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US-China Meeting Starts With Call for Fair Exchange Rate


Blind activist Chen Guangcheng speaks with his wife Yuan Weijing and children as U.S. ambassador to China Gary Locke and U.S. Assistant Secretary of State for East Asian and Pacific Affairs Kurt Campbell stand nearby in a Beijing hospital this week

Blind activist Chen Guangcheng speaks with his wife Yuan Weijing and children as U.S. ambassador to China Gary Locke and U.S. Assistant Secretary of State for East Asian and Pacific Affairs Kurt Campbell stand nearby in a Beijing hospital this week



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This is the VOA Special English Economics Report.

American Treasury Secretary Tim Geithner has again urged China to let the exchange value of its money rise. Mister Geithner was among top officials from both countries who gathered in Beijing for the U.S.-China Strategic Dialogue. Their goal was to increase cooperation on security and economic issues.

Secretary of State Hillary Clinton spoke at the opening of the meeting Thursday.

HILLARY CLINTON: “In today’s world, no global player can afford to treat geopolitics as a zero-sum game, we are working to build a relationship that allows both of our countries to flourish without unhealthy competition or conflict.”

Secretary Clinton noted that nations must deal with issues of economics and international politics in a way that is not ‘win or lose’, or what she called zero-sum. She also said that both the United States and China have to meet responsibilities to their own citizens and the international community.

The value of China’s money, the yuan, was among the top economic issues discussed on the first day of the meeting. Currently, the exchange rate is over six yuan to the American dollar.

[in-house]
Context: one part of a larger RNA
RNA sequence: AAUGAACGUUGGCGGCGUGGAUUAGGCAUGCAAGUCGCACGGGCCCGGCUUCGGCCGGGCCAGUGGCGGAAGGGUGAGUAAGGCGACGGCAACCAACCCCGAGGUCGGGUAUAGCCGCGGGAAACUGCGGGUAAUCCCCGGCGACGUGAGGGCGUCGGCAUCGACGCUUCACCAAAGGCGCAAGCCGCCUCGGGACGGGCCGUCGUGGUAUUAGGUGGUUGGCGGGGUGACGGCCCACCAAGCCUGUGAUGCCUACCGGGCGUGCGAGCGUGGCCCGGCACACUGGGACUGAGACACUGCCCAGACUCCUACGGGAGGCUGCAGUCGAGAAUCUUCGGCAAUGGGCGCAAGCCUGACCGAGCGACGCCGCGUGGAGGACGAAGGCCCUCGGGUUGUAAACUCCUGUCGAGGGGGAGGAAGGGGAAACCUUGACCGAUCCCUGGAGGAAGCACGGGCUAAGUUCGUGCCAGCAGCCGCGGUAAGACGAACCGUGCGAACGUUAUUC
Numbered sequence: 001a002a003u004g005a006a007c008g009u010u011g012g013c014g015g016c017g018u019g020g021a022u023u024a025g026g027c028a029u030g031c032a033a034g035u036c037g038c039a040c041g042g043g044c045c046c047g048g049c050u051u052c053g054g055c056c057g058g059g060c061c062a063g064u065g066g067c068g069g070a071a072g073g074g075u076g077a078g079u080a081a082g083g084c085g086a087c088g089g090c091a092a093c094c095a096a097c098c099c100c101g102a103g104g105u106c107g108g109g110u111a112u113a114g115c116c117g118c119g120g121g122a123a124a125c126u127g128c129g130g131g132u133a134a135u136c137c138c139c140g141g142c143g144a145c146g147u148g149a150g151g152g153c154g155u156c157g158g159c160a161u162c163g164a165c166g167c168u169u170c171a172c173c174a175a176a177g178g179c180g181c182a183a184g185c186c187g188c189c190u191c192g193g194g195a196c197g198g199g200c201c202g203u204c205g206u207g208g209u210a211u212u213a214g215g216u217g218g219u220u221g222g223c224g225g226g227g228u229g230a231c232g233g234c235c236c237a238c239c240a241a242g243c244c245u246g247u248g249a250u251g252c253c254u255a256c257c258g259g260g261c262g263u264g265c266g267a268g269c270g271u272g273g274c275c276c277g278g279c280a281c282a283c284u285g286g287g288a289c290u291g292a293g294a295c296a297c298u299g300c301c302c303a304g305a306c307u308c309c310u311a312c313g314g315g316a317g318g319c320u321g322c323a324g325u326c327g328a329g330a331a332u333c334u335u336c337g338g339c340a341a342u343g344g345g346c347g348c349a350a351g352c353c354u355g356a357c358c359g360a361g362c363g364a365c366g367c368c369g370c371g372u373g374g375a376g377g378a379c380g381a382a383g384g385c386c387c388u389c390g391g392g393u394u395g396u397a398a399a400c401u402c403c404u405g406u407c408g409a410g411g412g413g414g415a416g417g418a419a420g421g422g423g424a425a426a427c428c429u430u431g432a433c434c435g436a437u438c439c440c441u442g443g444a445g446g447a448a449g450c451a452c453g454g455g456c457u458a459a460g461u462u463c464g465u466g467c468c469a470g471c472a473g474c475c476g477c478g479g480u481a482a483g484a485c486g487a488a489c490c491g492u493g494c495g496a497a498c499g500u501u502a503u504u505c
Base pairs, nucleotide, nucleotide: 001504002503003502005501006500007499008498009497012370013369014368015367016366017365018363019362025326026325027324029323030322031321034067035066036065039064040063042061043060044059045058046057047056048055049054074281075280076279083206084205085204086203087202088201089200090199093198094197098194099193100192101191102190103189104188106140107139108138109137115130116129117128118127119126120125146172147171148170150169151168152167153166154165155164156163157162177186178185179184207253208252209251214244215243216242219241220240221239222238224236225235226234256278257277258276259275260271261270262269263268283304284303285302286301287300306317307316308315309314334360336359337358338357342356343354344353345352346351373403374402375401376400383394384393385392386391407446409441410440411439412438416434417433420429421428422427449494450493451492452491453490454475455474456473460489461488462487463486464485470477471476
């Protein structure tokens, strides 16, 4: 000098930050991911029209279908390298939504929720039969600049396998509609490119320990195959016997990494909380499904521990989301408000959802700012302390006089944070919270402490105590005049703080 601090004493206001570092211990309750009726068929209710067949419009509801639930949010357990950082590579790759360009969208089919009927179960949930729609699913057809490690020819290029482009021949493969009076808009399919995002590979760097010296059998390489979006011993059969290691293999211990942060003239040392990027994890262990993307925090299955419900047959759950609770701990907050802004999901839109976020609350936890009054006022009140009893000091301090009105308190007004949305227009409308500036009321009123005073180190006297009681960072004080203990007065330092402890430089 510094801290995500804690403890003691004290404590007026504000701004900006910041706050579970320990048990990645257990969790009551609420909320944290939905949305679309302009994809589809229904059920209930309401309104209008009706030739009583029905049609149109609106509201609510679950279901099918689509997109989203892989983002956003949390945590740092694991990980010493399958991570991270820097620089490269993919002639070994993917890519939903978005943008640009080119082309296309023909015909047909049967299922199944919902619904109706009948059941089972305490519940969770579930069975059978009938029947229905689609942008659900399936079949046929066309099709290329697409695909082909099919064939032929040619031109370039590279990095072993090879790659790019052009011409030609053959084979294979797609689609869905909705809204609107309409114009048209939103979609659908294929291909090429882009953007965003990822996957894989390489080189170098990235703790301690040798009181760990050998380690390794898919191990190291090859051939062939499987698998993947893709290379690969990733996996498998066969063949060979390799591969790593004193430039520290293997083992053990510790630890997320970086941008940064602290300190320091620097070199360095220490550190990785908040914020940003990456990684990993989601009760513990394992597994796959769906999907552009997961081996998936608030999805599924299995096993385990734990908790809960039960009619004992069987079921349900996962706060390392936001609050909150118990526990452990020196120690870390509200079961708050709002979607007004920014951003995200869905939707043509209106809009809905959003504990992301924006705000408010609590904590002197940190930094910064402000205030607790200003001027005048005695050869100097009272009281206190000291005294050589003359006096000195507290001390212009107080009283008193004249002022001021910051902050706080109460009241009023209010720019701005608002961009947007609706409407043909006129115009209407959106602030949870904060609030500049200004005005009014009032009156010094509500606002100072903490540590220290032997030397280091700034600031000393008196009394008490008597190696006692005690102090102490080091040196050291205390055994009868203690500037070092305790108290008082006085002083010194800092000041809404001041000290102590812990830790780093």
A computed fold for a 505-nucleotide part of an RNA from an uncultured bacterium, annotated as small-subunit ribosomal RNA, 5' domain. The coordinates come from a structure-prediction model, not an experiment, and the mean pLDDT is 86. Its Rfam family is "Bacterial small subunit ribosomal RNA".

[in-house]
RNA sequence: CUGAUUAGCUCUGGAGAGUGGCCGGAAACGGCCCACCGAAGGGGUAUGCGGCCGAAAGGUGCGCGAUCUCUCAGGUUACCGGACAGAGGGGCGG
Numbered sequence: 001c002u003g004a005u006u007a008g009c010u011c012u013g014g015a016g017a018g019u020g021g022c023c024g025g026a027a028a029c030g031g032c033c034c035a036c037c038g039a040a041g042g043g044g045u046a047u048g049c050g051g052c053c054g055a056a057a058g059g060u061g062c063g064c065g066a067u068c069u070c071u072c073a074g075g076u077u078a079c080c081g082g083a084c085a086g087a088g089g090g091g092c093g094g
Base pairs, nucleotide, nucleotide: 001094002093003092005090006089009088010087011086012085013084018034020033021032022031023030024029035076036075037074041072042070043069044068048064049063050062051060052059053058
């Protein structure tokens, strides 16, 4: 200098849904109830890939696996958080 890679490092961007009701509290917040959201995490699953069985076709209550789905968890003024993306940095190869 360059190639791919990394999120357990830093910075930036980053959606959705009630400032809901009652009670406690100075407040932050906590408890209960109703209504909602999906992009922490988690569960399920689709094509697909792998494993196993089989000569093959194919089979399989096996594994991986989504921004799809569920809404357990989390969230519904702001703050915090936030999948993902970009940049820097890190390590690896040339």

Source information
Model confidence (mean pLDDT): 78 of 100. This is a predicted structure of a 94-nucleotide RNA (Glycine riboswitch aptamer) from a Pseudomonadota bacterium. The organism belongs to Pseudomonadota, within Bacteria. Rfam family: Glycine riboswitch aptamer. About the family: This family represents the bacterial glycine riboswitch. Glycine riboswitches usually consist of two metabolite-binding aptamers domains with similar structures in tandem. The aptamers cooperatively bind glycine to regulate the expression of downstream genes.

The United States says China intervenes in foreign currency markets to keep the exchange value of the yuan low. A lower value means Chinese exports are less costly than their competitors. Critics also say China unfairly supports its industries with many other forms of government support.

Last year, America’s trade deficit with China reached a record two hundred ninety-five billion dollars.

On Thursday, Chinese Vice Premier Wang Qishan defended his country's money policy. He said China is moving at a measured rate to make its currency more flexible. And he urged the United States not to "politicize" economic issues.

Mister Wang also called on the United States to ease controls on high-technology exports and increase Chinese access to financial markets.

Secretary Geithner said China had moved toward a better way of valuing the yuan, officially called the renminbi. But he said more reform was needed.

TIMOTHY GEITHNER: “A stronger, more market-determined renminbi will help reinforce China’s reform objectives of moving towards higher value-added production, reforming your financial system and encouraging domestic demand.”

Currency reform, said Mister Geithner, was important to China’s financial system and to increasing demand at home.

But, a lot of the attention at the two-day event went to the issue of Chen Guangcheng. The blind activist spent six days at the United States Embassy in Beijing before being returned to Chinese officials Wednesday.

And that's the VOA Special English Economics Report. I'm Mario Ritter.

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